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10 Royal Christmas Traditions Meghan Markle Will Follow

The royals celebrate Christmas eve with an afternoon tea.
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Now that Meghan Markle's a future duchess, her holidays are about to get way more regal too. The royal fiancée's Christmas plans haven't been confirmed yet, but some experts predict she'll break protocol and join in on the Queen's festivities this year.

"Now they are engaged it was unthinkable that they would be apart for Christmas," an unnamed friend of Prince Harry's told the Sunday Times. "The royal family have fully welcomed Meghan into the fold."

That said, tradition usually dictates that unmarried partners of royalty wait to join in until after the wedding. Kate Middleton didn't stay with Prince William over the holidays during their engagement back in 2010, so it's possible Meghan Markle observes the same formalities.

Either way, she'll undoubtedly spend plenty of future Christmases with her new in-laws. Here's what she can expect for her first holiday with the royal family.

She'll travel to Sandringham.


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The royal family traditionally visits their "country house" in Norfolk, England, every year, with the Queen typically making the journey by public train about a week before Christmas. The estate is actually smaller than most royal residences, so only the Queen's closest family usually receives invites.

She'll watch a soccer match.


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Prince William and Prince Harry recently started a new custom of their own, teaming up with estate workers to play nearby villagers for charity. The event usually includes some trash talk, with Prince William once asking a refto give his brother a yellow card!

She'll attend Christmas Eve tea.


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After the athletic antics, the royals reconvene back at the estate for an afternoon tea. As the adults munch on scones and jam penny sandwiches, the little ones usually add decorations to the Christmas tree — a Norfolk spruce felled on the estate — in the White Drawing Room, according to PopSugar.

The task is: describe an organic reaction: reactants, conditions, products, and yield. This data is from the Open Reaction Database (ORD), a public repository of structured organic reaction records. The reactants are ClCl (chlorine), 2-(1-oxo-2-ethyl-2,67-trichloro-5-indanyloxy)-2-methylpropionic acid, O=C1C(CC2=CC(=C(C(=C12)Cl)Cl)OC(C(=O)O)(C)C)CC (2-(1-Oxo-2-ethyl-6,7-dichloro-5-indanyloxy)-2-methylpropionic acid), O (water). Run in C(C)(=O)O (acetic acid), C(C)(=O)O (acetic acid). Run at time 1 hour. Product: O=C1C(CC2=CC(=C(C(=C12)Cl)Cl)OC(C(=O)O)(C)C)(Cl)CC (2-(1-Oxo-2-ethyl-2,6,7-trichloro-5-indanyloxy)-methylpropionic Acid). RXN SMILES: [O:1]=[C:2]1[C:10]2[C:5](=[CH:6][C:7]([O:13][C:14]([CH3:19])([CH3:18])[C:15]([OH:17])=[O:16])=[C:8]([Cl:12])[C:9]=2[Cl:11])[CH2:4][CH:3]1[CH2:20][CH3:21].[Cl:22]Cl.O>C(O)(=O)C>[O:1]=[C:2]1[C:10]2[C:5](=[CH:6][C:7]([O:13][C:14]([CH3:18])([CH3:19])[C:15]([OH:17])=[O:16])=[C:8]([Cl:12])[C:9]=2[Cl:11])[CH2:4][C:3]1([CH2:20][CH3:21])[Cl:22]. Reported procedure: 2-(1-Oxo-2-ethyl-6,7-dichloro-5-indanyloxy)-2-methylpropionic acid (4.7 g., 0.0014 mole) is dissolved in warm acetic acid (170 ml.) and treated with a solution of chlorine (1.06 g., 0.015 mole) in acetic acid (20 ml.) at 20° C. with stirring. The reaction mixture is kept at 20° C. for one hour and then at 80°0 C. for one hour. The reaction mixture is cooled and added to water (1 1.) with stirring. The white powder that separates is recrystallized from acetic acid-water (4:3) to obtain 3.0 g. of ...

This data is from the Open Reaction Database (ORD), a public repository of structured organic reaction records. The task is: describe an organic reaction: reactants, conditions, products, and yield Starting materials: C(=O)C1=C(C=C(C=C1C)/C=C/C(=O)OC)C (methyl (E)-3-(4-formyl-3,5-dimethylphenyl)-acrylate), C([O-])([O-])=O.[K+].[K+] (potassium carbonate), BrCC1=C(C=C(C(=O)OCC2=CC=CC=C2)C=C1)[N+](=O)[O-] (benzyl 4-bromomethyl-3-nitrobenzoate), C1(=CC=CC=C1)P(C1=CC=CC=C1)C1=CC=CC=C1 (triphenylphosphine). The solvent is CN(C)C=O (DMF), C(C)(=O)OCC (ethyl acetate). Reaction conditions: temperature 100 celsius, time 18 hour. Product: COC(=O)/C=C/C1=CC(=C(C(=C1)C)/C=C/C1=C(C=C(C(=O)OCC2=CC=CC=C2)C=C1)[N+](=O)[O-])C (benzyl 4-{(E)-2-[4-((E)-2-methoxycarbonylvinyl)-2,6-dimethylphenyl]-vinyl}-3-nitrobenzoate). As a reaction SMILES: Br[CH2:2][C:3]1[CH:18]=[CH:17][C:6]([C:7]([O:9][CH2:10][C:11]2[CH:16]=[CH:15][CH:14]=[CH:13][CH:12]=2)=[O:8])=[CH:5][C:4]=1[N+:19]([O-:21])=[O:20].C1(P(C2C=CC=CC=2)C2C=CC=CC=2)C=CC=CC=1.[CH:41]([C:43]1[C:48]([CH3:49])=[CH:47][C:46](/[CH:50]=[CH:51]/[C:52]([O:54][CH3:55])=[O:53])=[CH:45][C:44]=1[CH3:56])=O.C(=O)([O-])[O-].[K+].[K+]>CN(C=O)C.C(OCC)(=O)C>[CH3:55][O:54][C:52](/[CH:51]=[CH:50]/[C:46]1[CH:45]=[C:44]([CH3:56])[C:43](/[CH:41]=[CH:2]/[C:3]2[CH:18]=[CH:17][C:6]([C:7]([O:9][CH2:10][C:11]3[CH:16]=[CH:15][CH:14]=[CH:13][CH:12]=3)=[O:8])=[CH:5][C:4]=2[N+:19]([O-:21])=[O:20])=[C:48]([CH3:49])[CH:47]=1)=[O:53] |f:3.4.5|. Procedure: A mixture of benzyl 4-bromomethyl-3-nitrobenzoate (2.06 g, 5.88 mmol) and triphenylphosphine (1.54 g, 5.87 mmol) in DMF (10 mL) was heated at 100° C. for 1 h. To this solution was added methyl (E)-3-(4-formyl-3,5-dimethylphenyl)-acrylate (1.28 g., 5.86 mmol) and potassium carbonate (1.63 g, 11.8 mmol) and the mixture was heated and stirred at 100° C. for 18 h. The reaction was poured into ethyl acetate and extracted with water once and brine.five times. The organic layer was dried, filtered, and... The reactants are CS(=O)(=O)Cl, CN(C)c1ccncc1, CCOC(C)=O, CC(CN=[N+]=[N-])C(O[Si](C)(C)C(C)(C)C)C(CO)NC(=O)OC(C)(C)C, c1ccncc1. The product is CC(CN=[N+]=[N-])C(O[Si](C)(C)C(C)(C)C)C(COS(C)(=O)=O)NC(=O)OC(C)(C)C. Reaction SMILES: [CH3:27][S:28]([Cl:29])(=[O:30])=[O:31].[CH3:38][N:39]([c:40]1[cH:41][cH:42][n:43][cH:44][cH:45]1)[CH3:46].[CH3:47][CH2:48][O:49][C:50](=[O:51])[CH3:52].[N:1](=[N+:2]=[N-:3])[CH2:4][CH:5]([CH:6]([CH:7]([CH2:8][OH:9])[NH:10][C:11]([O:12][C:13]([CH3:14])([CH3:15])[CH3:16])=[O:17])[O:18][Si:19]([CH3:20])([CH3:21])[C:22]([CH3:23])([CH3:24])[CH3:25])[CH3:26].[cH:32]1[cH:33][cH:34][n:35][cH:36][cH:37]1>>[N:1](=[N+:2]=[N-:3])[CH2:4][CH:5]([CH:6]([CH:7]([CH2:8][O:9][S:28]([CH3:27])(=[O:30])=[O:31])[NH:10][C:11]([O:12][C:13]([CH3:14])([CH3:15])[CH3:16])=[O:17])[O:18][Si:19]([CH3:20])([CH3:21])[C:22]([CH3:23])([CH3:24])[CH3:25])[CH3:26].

She'll exchange gag gifts.


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Just because they're royal doesn't mean the Mountbattens don't have a sense of humor. After tea, the mood turns into a "total uproar" as they exchange jokey gifts, according to the Queen's nephew Viscount Linley. Prince Harry once reportedly gave his grandmother a shower cap with the phrase "Ain't life a b*tch" on it!"

She'll says "cheers" on Christmas Eve.


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While the black-tie dinner on Christmas Eve sounds more formal, the Queen is known to read out corny jokes from the Christmas crackers and indulge in Dubonnet-and-gin cocktails. Servants also pour cherry brandy and cider that's made on the estate.

She'll attend two church services


Hopefully no one had too much to drink, because there's an early wake-up call the next morning. The family first attends a private service at 9 a.m. when the Queen takes communion, and then heads back to the church of St Mary Magdalene for public worship at 11 a.m. Last year Prince George and Princess Charlotte scored candy canes.

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She'll have a big lunch.


After church, the royals go back and tuck into their main meal: a lunch of roasted turkey, traditional sides and Christmas pudding, according to former royal chef Darren McGrady

She'll listen to the Queen's speech.


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During the afternoon, it's time to listen to the Queen's annual Christmas message that's broadcast around the world. This year, the monarch's expected to congratulate her grandson and his bride-to-be. It's definitely news worth celebrating!

She'll try her hand at charades.


Following a lighter buffet dinner, evening activities include charades, jigsaw puzzles, or a movie projected onto a screen in the ballroom. The Queen's apparently does excellent impressions of heads of state she's known through the years!

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She'll (possibly) go on a royal shoot.


Boxing Day marks the close of the main festivities, although the Queen will stay on at Sandringham through February. Prince Philip usually hosts a traditional pheasant hunt on the estate, although it's possible Markle, a noted animal lover, will abstain. She may join the Queen for a long walk with her corgis instead.

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From: Good Housekeeping US

*This story originally appeared on Townandcountrymag.com
*Minor edits have been made by the Townandcountry.ph editors

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